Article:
Performance artist Bobby Baker kept a diary of drawings charting her struggles and eventual recovery from cancer and depression. The Guardian has a slideshow, with voiceover by Bobby Baker herself, showing some of the drawings. It’s well worth a look.
MBBS Course Director for Mental Health Andrew Teodorczuk has produced a slideshow with voice over covering some of the essential data relating tot he condition delirium. It is available on Vimeo and can be found below:
A few years back colleagues at Newcastle General Hospital put together some teaching materials around interview skills. This video shows an interview of a man with depression who, due to his level of irritability, is somewhat difficult to engage with in the interview.
During his SSC to develop a psychiatry teaching video, fourth year medical student John Hayton, chose to look at the topic of deliberate self harm. The result is a video entitled, “I can’t stop thinking about it…” In the film, a role-player and John talk about her recent suicide attempt.
The following is from John.
As medical students undertaking rotations in mental health medicine, on other wards, and in our future careers as doctors we will come across individuals who have recently attempted suicide. As the film describes, despite a recent decline in the suicide rate, it is still the third largest contributor to premature mortality in the UK. So considering how we would approach taking a history from patients following a suicide attempt is an important skill to learn.
It’s useful when talking to patients in a new and unfamiliar situation, to use communication skills that have already been learned. For example; remember to find a private environment to speak to the person, to establish good rapport, and to be gentle in your questioning.
Taking a history of a suicide attempt does not differ from taking a history of presenting complaint in any standard medical history. There are critical questions which are important to ask when establishing suicidal intent:
What did the person do/take, and how? Did they believe that what they did would prove lethal? Did they intend to kill themselves? How long had they thought about it? What preparations had they made? What precautions did they take to prevent themselves being discovered? Had they let anyone know what they were doing? And finally, how did they feel about surviving?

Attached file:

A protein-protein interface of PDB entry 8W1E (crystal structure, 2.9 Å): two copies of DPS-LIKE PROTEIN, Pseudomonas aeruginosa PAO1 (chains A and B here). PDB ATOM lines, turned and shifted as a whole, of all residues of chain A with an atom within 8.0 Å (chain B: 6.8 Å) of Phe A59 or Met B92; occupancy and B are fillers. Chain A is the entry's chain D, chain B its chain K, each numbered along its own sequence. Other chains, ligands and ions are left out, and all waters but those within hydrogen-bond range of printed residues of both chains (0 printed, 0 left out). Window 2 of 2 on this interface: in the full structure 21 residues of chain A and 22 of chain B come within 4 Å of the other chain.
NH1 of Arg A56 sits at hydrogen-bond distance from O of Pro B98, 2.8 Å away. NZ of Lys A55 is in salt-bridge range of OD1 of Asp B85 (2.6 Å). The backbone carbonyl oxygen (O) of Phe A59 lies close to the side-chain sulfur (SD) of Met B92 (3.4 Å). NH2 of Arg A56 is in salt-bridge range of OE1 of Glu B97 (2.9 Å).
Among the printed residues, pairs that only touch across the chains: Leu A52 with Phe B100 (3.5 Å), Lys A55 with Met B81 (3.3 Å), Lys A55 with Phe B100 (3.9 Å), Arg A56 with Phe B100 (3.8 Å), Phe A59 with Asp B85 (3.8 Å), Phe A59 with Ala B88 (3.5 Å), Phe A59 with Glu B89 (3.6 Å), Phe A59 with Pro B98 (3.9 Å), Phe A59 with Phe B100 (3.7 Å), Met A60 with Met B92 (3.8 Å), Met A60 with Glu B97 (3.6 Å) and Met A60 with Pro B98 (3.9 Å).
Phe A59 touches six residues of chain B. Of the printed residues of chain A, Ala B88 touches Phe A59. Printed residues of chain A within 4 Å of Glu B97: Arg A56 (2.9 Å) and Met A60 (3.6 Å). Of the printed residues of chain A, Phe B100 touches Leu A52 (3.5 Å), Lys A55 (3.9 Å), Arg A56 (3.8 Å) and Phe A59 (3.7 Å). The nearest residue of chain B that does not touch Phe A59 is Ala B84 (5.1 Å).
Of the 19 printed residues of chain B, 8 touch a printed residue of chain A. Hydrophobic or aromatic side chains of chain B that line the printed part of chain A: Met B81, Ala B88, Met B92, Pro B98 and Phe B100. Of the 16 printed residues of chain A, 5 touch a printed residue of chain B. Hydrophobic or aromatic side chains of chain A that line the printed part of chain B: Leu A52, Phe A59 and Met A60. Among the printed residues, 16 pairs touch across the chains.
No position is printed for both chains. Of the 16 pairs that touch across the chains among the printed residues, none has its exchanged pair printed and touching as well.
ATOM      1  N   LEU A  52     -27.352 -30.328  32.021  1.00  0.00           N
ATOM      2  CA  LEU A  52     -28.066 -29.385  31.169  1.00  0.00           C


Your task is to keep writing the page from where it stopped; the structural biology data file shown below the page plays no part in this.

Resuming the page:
Such questions can be difficult, not just for the patient, but also for the medical student. So it’s important to remember a few key things: don’t offer false reassurance; don’t avoid the word suicide; mentioning suicide does not cause suicide; and don’t be afraid to return to questions later, depending on responses.
Finally, it’s very important to monitor your own feelings and attitudes. Suicide and deliberate self harm are tough emotional problems to deal with. You should not be worried if they bring up strong emotions in you. You can always discuss this with more experienced colleagues.
There is increasing interest in psychiatry, or at least it is more visible, amongst the student body with an active student society and many students requesting Student Selected Components (SSC) in psychiatry. This post is by one such student. John Hayton is a Stage 4 student currently carrying out an SSC generating a video for use on this site. Here’s what John has to say.
The orange ribbon of self-harm awareness day
The 1st of March is Self-Injury Awareness Day. In response, The Guardian has published a personal account from someone with a history of deliberate self-harm:
Deliberate self harm (or DSH) is a category which covers both self harm with and without suicidal intent. DSH without suicidal intent might include cutting or burning themselves on the arms, legs or abdomen, hitting themselves, self-poisoning or asphyxiation. Some DSH is a suicide attempt which was unsuccessful, some deaths do occur after DSH with no suicidal intent. So its very useful to look at the picture holistically: was there any plan to kill themselves, was there any thought that the action could lead to death. Did they take any actions that would isolate themselves to reduce the chance of discovery before the DSH event?
Motives for DSH include a means of expressing distress, a means of asking for support or escaping from situations which the person feels unedurable.
If we look at this account knowing this: what things can we see there? What can we learn from it?
I am currently working on a video project to teach students how to take a history and risk assess a person with self harm, and this account is so very valuable because it allows us to understand what DSH meant to this person. By understanding the person, we can help them, and others overcome deliberate self harm.
If another students wish to generate material for this site please feel free to send it to me.
American biologist and author Robert Sapolsky.